Emily Flake‘s cartoons and humorous essays run regularly in The New Yorker, The Nib, and many other publications. Her weekly strip, Lulu Eightball, ran in alt-weeklies for many years. She’s written and illustrated two books: These Things Ain’t Gonna Smoke Themselves and Mama Tried. Her illustrations and cartoons appear in publications all over the world, including the New York Times, Newsweek, the Globe and Mail, The Onion, The New Statesman, and Forbes. She lives in Brooklyn, New York, with her husband, daughter, and a new cat. Her new book is That Was Awkward: The Art and Etiquette of the Awkward Hug (Viking Books).

Follow Emily on Twitter and Instagram.

Credits: This episode’s music is Fella by Hal Mayforth, used with permission from the artist. The conversation was recorded remotely via Zencastr. I used a Heil PR-40 Dynamic Studio Recording Microphone feeding into a Cloudlifter CL-1 and a Mackie Onyx Blackjack 2×2 USB Recording Interface. All processing and editing done in Adobe Audition CC. Photo of Merrill by . . . someone else. It’s on my instagram.

Virtual Memories Show 398:
R. Sikoryak

“I really wanted to make a book where anyone could pick it up and say, ‘That’s something I know!’, whether it’s something from a bumper sticker or a comic that they avidly read.”

Cartoonist R. Sikoryak rejoins the show to talk about his new book, Constitution Illustrated (Drawn & Quarterly), and how his mode of parodying other comics made a perfect complement to the founding document of the United States. We get into what surprised him about the Constitution as he read it for this project, the challenge of representing the Three-Fifths Compromise, as well as the other artistic and compositional challenges of the book (all those dense word balloons!). We also talk about his family’s immigrant history, how he’s coping with the pandemic after finishing this book, why we both miss SPX, the artists he had the most trouble parodying, the secondary reading that went into Constitution Illustrated, why he was glad to do a book without Trump in it, his devotion to the scratchy old newspaper style of comics, and why he had to use Peanuts to represent the First Amendment. Give it a listen! And go read Constitution Illustrated! (& check out our 2012 podcast)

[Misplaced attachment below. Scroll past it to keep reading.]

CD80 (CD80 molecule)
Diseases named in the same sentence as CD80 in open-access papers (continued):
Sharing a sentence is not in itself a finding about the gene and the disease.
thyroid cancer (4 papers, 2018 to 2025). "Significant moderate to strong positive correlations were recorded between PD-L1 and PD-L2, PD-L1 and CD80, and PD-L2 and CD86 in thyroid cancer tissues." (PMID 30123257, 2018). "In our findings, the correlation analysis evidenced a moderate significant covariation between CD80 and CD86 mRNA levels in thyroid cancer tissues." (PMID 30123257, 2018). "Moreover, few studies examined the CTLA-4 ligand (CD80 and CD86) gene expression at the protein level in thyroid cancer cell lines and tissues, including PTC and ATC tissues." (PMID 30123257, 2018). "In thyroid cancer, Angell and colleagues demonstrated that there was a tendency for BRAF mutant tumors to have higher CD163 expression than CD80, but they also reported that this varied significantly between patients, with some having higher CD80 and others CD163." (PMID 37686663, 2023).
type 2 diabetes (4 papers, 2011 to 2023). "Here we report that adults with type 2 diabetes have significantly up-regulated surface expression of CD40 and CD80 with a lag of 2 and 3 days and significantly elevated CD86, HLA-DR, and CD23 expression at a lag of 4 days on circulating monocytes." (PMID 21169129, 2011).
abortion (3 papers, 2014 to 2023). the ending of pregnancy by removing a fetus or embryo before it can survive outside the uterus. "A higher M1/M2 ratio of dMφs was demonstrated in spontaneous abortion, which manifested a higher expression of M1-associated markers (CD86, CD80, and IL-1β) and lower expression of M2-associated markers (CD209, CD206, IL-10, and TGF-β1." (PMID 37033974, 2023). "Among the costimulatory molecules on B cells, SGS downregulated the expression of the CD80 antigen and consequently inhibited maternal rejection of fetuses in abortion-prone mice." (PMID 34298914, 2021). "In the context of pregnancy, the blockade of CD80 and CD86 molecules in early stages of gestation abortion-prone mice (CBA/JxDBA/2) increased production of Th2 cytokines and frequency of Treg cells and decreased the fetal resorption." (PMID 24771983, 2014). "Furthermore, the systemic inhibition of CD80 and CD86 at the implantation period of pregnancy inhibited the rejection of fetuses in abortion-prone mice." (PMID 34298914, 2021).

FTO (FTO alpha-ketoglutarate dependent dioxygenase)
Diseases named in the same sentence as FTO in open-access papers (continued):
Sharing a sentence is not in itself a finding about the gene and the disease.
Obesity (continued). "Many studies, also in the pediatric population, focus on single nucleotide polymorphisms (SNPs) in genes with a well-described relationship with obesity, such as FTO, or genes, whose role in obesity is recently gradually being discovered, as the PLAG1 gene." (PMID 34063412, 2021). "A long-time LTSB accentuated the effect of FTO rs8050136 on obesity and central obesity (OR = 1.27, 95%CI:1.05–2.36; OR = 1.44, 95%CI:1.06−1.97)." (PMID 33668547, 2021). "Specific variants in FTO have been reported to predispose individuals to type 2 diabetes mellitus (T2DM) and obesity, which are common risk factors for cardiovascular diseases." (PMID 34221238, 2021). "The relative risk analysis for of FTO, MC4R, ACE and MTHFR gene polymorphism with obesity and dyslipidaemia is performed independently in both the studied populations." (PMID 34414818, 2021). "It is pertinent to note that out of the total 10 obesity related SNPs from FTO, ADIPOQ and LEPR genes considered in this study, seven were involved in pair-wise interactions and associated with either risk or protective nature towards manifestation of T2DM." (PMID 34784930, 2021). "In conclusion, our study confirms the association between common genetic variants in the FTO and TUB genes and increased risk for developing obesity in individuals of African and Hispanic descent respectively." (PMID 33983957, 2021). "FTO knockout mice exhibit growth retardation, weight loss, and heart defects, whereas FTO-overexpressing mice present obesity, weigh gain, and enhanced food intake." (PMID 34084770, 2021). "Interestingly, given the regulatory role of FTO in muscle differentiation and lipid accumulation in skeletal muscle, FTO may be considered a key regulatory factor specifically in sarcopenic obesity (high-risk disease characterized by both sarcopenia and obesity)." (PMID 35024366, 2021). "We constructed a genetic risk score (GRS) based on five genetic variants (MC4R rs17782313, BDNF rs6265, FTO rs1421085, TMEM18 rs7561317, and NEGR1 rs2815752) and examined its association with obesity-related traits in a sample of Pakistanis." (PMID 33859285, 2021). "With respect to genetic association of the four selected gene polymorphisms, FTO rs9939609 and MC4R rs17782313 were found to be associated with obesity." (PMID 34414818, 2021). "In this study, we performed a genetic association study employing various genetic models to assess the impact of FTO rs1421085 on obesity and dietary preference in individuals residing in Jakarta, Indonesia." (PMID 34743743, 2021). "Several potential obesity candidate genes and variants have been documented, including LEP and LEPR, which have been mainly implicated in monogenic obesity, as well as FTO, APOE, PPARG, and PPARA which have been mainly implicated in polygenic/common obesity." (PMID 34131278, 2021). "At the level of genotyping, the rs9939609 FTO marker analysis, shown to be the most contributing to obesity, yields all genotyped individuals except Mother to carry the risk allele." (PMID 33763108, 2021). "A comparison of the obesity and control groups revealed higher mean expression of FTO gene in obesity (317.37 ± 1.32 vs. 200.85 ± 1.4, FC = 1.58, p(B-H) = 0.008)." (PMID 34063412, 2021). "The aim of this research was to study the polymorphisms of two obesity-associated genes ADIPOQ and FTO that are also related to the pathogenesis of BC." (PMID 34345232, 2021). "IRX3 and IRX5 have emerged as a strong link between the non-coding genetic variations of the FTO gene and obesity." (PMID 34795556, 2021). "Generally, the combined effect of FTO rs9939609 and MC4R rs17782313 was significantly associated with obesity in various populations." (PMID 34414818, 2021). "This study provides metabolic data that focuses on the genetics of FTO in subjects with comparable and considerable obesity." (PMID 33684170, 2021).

“One thing that’s so great about Constitution is that it was written in the 18th century, but Amendments were continually added. Stuff happens. Things are decided in the beginning that are terrible ideas, but later on they’re replaced, eliminated, reconsidered.”

“I would love this book if I hadn’t made it. I can enjoy it abstractly, but maybe 20 years from now I’ll look back and it’ll surprise me.”

Enjoy the conversation! Then check out the archives for more great episodes!

Lots of ways to follow The Virtual Memories Show! iTunes, Spotify, Twitter, Instagram, YouTube, TuneIn, Tumblr, and RSS!

About our Guest

Cartoonist R. Sikoryak is the author of Masterpiece Comics, Terms and Conditions, and The Unquotable Trump (Drawn & Quarterly). He’s adapted the classics for various comics anthologies, including RAW, Drawn & Quarterly, The Graphic Canon, and more. His comics and illustrations have appeared in The New Yorker, The New York Times Book Review, The Nation, The Onion, MAD, and SpongeBob Comics, as well as on The Daily Show with Jon Stewart. He’s done storyboards and character designs for Augenblick Studios on various animated projects. Bob teaches in the illustration department at Parsons The New School for Design and at The Center for Cartoon Studies. Since 1997, he’s presented his live cartoon slide show series, Carousel, around the United States and Canada. He lives in New York City with his spouse, Kriota Willberg. His new book is Constitution Illustrated.

Follow Bob on Twitter and Instagram.

Credits: This episode’s music is Fella by Hal Mayforth, used with permission from the artist. The conversation was recorded remotely via Zencastr. I used a Heil PR-40 Dynamic Studio Recording Microphone feeding into a Cloudlifter CL-1 and a Mackie Onyx Blackjack 2×2 USB Recording Interface. All processing and editing done in Adobe Audition CC. Photo of Bob by Kriota Willberg. It’s on my instagram.